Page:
After our time spent exploring New Orleans, we decided to take a trip out of town on our last day in LA. We decided to visit a plantation and from the advice we received, we decided to visit Laura Plantation. This plantation site includes a museum on the history of slavery at the plantation and a tour of the manor house and grounds. The plantation is named after Laura, who was the fourth of four generations of women who ran the farm.
I didn’t take photos of the museum exhibits because they were mostly photos and written text about the stories of the slaves. They were very captivating and sad stories, but photos wouldn’t have done the exhibits justice. You can read more about some of the slaves here.
The one photo I took in the museum was of this Uncle Remus / Br’er Rabbit display. The Uncle Remus stories are variations of traditional stories that originated in Senegal and were brought to America by enslaved Africans. A neighbor of the Laura Plantation heard the stories from freed slaves and later published the translated stories. Therefore it is said that the Br’er Rabbit stories were collected at this plantation.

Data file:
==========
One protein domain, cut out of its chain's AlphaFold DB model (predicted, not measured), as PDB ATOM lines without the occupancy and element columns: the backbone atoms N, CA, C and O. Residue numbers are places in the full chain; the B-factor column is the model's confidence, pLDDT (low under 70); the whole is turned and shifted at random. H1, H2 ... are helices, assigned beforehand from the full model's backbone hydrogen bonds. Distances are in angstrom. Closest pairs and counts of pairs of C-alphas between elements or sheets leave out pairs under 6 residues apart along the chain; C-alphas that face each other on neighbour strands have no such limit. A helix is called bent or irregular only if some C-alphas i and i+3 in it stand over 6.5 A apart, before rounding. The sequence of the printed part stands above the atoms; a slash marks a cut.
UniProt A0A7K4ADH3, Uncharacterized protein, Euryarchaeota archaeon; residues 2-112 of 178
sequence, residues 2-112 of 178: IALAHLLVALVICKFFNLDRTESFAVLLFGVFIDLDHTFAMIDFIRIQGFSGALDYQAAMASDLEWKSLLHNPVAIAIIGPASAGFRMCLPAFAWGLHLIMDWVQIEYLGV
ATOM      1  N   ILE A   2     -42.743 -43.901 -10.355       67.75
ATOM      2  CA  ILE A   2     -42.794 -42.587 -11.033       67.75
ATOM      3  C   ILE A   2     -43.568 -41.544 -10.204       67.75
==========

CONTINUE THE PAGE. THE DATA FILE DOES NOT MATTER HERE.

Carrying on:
This is the main house, restored and painted as it was in the 1800s. It was built by slaves in 11 months.
On the grounds are the remainders of the slave cabins.
One interesting thing we learned on the tour is that even though slavery ended, it was difficult for the freed slaves to leave their homes on the plantation. They were made to work to repay “debts” but they were never allowed to actually complete their repayment. Descendants of the slaves remained on the plantation until 1977.
We also drove past two other plantations, just to see them from the outside. The top photo is Oak Alley and the bottom is called San Francisco.
It was definitely interesting learning about this time in American history and I’m glad the tour at Laura addressed the history of the slaves as well as the plantation owners.